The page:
Two government agencies have individual plans for improving Veirs Mill Road for pedestrian and bicyclist safety and to decongest traffic following two deaths of bicyclists there since December.
The State Highway Administration is planning to update their design plans to build a corridor to connect Montrose Parkway from MD-355 to Veirs Mill Road.
Meanwhile, the Maryland-National Capital Park and Planning Commission plans to review the Veirs Mill corridor to potentially improve accessibility for residents to the future Bus Rapid Transit system.
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The president of the Aspen Hill Civic Association Jamison Adcock said the end of this corridor won’t be too far from the intersection at Veirs Mill Road and Turkey Branch Parkway, where 31-year-old bicyclist, Oscar Mauricio Gutierrez Osorio, died last month after a car hit him.
According to Adcock, there is still concern from the community regarding whether these projects will address the safety issues of this intersection.
“Given that Georgia Avenue is kind of ‘trafficy,’ I think a lot of people were skeptical about taking lanes away for buses,” said Adcock, referring to plans for installing Bus Rapid Transit lanes along the corridor.
Adcock also said the yellow lights that pedestrians turn on to warn cars they are about to cross are not “sufficient” and can sometimes cause confusion.
Instead, Adcock suggested there should be a stop light pedestrians can activate when they have to cross the road.
“A stop light that is pedestrian activated, so if I want to cross the street, I press the button and the light turns red and the cars have to stop,” Adcock said.
However, in an email to County Council member Hans Riemer (D-At large) after the fatality in December at the same intersection, Assistant District Engineer for Traffic for the county Anyesha Mookherjee said the “pedestrian volumes” did not qualify the Matthew Henson Trail crossing at the intersection to have a pedestrian-activated traffic signal.
She said this was according to Manual on Uniform Traffic Control Devices.
Glenn Kregar, the Chief of the Area Two Division for the MNCPPC and a Silver Spring resident who drives by the area to and from work, said another driver almost rear-ended his car when he stopped for a pedestrian to cross the road.
“I know exactly what it’s like,” Kregar said.
Kregar also said though MNCPPC’s plans focus on safety and are long-term, it shouldn’t stop any short-term solutions for these safety issues from happening.
Kregar, the commission will review the Veirs Mill corridor in September as a part of their two-year master plan. Kregar said the commission already reviewed other areas in Kensington, near Georgia Avenue and Randolph Road, and downtown Wheaton.
However, the commissioners never addressed Veirs Mill Road.
“(Bus Rapid Transit) made it seem timely,” he said. “The county Department of Transportation is working on preferred alignment, which tells you exactly where the facilities are going to be located. It’s the specific location and route. You can run BRT where the lines run down the curb or you can have some where they run down the median.”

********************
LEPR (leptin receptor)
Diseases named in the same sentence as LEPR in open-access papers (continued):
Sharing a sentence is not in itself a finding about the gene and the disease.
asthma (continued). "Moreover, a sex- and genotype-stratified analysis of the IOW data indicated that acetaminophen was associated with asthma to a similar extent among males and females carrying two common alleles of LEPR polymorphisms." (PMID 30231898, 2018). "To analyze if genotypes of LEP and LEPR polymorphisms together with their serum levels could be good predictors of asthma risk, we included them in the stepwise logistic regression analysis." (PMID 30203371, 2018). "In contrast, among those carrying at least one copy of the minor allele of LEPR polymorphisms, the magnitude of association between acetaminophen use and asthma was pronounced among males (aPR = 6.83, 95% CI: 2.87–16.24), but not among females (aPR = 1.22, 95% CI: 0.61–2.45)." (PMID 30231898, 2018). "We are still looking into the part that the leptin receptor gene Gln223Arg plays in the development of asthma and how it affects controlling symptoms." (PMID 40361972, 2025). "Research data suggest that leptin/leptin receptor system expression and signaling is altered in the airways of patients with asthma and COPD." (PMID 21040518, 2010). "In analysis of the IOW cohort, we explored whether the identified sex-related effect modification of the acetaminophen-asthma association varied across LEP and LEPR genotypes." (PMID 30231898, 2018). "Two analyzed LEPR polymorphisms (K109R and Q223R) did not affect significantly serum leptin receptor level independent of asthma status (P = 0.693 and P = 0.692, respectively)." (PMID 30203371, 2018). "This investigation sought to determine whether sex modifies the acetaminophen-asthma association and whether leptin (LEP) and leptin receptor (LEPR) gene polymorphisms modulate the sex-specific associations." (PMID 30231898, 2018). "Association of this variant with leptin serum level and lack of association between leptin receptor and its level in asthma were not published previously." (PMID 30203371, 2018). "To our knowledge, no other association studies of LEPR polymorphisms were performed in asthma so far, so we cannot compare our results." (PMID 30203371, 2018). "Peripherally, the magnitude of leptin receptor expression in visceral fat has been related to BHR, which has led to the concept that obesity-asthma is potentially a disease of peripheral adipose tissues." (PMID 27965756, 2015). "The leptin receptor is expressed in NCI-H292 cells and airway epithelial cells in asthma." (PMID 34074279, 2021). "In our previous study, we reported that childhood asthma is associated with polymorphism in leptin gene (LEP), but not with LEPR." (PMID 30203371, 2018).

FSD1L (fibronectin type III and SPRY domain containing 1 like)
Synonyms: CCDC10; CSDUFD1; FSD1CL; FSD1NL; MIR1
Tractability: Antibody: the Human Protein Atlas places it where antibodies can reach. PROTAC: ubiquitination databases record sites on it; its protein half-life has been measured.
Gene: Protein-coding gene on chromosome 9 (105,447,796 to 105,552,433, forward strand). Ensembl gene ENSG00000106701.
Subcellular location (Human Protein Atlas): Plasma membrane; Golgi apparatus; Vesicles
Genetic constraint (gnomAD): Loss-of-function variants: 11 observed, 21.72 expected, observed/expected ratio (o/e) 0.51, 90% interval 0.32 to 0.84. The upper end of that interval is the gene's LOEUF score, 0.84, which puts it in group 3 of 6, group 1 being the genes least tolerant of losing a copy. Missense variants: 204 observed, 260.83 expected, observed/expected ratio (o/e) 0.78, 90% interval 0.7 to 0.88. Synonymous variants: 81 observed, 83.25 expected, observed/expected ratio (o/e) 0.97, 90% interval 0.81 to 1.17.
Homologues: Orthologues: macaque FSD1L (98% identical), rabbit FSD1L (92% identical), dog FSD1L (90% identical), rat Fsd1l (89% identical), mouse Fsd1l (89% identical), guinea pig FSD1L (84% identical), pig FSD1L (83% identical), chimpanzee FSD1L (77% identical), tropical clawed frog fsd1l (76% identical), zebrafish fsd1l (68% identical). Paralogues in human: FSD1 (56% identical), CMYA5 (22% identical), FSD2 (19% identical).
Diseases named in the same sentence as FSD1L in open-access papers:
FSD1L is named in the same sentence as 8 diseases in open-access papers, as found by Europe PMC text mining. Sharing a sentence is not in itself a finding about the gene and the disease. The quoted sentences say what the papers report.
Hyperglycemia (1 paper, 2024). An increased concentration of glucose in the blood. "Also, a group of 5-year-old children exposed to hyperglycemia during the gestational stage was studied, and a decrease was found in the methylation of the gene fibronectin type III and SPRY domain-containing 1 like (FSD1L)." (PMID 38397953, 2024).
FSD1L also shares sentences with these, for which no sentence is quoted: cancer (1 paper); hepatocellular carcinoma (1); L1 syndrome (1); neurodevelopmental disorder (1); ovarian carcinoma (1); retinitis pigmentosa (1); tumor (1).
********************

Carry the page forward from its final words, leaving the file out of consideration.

Kregar also said they will also look for potential improvements in that area and there might be potential for two BRT crossings on Randolph Road and Georgia Avenue.
“We’ll be looking at specific locations where redevelopment might be appropriate. Until we actually start evaluating the corridor I can’t tell you,” Kregar said.
Kregar said they will be looking for input from the community on what specific issues the commission should address in the process of preparing for the BRT line.
He also said they will be working with several interested organizations such as the SHA, the Department of Housing, the Department of Transportation, the Department of Environmental Protection and the Recreation Department.
“We invite them all to participate and some will and some won’t. There’s a whole list. We just haven’t identified all the issues,” Kregar said.
According to Kregar, the commission has yet to have a “project scope” and the details such as construction and specific projects are still to be determined.
However, the development of the master plan will begin in September and will be done by spring of 2018.
According to the spokesperson for the Maryland Transit Administration Paul Shepard, Montgomery County is funding the review with $6 million. He also said there will be an “open house” sometime this fall to talk about the results of the review with the public.
The County will also be paying for another project called MD Phase 2 plan from the SHA, which will connect Montrose Parkway from Rockville Pike and will end at Veirs Mill Road.
According to the project manager Luis Gonzalez, total cost estimate of the project is within the “$60 million to$90 million” range, with noise walls along Montrose Parkway costing another $6 million.
He said the SHA is in charge of the design of the project, which they have yet to update to include the “noise walls,” or barriers to “protect the residents from traffic noise.”
Once the design is complete, the County will be in charge of the implementation of the design. Gonzalez said they will be done with the design by the end of the year.
“We will help the county with producing what they need. We made it clear that this is their project,” Gonzalez said.
The purpose of the project will be to reduce traffic and accidents. In the original design, SHA didn’t include Montrose Parkway and only intended to relocate Randolph Road.
However, Gonzalez said due safety issues on Randolph Road and how often driver use the road to travel east to west, the state asked the administration to include Montrose Parkway in the design.
“If you’re on Randolph Road and you want to go west, you’ll have to get off Randolph Road and get on Montrose Parkway,” Gonzalez said about the new design.